The year is 1964, the event a karate tournament in San Francisco, and all eyes are on Bruce Lee as he gives a demonstration of Chinese martial arts. All eyes except those of Bruce Lee himself.
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The future international sensation is instead looking reverentially toward a slight figure in the stands, a quiet man in a traditional long black Chinese robe, someone sure of himself but composed. Could it be? Yes, it is. Ip Man is in the house.
A master of the Wing Chun school of fighting, the actual Ip Man was a revered figure who served as Bruce Lee’s teacher when the actor was growing up in Hong Kong. But for the last decade this real individual, who died in 1972, has been the subject of a series of action movies starring Donnie Yen that intertwine the story of his life with fictional adventures.
Now comes “Ip Man 4: The Finale,” which moves the story largely to San Francisco and benefits from the sure hand of Yuen Woo-Ping, first among equals among action choreographers, whose work includes “Crouching Tiger, Hidden Dragon” and the “Matrix” films as well as dozens of Hong Kong efforts.
Directed, as were the previous three films, by Wilson Yip Wai Shun, and written by Edmond Wong, who’s also had a hand in all of them, the Ip Man movies are basically genre exercises, the martial arts equivalent of B westerns, albeit with bigger budgets. In this particular film, the bad guys, instead of wearing black hats, are all white Americans, not just random citizens but xenophobic racists of the most unapologetic sort. “Go back to Asia” is pretty much the mildest thing they say.
After that opening moment at the San Francisco karate tournament, the film flashes back to Hong Kong a month earlier, where Ip has to deal with some difficult situations. First, he is diagnosed with cancer, and second, as a recent widower, he is having trouble with an unruly teenage son who is always getting into fights.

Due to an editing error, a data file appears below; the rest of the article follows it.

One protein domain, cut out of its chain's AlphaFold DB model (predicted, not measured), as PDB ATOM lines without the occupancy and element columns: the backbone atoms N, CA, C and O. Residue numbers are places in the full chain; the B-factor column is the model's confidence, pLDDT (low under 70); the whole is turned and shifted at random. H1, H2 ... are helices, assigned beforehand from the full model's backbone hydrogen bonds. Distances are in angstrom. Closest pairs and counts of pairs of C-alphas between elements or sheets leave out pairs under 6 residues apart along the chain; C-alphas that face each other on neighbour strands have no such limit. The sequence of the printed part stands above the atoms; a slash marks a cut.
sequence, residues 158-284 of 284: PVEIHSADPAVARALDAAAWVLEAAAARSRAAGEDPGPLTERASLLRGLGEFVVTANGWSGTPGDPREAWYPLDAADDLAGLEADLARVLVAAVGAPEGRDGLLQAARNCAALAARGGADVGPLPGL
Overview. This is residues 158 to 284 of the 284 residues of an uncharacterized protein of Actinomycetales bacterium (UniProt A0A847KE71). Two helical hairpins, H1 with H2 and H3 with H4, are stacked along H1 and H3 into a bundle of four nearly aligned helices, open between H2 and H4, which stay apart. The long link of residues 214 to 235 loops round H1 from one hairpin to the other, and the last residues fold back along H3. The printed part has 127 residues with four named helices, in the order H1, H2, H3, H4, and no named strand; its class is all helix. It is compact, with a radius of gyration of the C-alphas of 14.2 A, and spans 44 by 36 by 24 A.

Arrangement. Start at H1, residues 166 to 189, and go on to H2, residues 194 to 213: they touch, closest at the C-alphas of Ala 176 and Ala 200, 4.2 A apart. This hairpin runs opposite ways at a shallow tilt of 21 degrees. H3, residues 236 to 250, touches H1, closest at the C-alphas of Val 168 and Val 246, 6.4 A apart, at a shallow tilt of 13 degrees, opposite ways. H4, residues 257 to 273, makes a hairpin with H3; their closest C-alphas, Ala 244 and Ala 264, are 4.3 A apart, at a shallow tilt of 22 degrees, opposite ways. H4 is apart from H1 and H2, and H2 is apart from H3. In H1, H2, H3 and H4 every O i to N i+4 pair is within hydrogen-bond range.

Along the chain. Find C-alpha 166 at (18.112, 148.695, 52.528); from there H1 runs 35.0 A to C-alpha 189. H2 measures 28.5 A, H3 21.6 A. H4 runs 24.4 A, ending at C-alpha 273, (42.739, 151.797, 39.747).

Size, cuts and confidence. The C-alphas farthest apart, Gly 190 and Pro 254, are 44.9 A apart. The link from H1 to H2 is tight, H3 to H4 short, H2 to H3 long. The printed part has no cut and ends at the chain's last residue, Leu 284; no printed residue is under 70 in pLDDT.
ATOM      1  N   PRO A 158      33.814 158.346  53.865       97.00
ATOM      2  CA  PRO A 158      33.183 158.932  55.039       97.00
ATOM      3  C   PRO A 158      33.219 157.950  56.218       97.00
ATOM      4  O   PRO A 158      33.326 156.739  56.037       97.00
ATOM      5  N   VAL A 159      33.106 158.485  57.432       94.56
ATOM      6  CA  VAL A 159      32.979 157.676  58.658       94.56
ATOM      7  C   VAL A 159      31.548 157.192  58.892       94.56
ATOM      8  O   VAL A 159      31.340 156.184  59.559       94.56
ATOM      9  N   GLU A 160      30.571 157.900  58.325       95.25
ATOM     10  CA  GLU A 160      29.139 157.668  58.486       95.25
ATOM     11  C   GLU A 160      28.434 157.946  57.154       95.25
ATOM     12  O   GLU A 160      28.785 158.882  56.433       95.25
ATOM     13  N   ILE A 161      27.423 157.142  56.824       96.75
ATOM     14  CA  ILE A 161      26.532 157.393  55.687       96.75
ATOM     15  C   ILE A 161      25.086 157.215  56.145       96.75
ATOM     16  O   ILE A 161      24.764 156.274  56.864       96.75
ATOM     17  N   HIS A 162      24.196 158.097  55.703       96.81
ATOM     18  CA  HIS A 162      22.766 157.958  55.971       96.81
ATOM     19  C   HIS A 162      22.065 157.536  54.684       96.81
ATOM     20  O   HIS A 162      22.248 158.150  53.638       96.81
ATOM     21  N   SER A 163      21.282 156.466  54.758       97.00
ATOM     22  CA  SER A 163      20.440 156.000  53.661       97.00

Feeling that being sent to a school in San Francisco might straighten his son out, Ip decides to visit, but aside from meeting up with former student Lee (Kwok-Kwan Chan), America is a sour experience.
Even Ip’s fellow countrymen are not a welcoming bunch. Taking a meeting with the Chinese Consolidated Benevolent Assn., led by Wan Zong Hua (Wu Yue), Ip is confronted by a group of fellow martial arts masters who are angry because Bruce Lee is breaking with tradition by taking American students.
This leads to one of “Ip Man 4’s” signature scenes, a face-off involving a single cup of tea, a revolving circular glass table and two very powerful wills.
Visiting a trendy private school, Ip is shocked to find Wan’s teenage daughter Yonah (Vanda Margraf), having to fight off some thuggish fellow students. Yonah lives for cheerleading (much to her father’s disapproval) and her skill has sparked some prejudiced resentment.
Though other martial artists have their moments, especially Bruce Lee, this, as the title indicates, is very much Ip’s show, and he ends up battling not one but two beefy and muscle-bound Americans who share a contempt for all things Chinese.
Fought first is Colin Frater (Chris Collins) a karate instructor for the U.S. Marine Corps who believes “Chinese kung fu is only good for folding laundry.” He will learn otherwise.
Egged on by Gunnery Sgt. Barton Geddes (Scott Adkins), who encourages Frater to “shut these kung fu charlatans up for good,” Frater and then Geddes himself take on the deceptively mild-mannered Ip.
One of the unexpected pleasures of “Ip Man 4” is a warm montage of highlights from the previous three films that plays at the close. Star Yen has said there are no more Ip films in his future, but no one would be upset if another one happened to come along.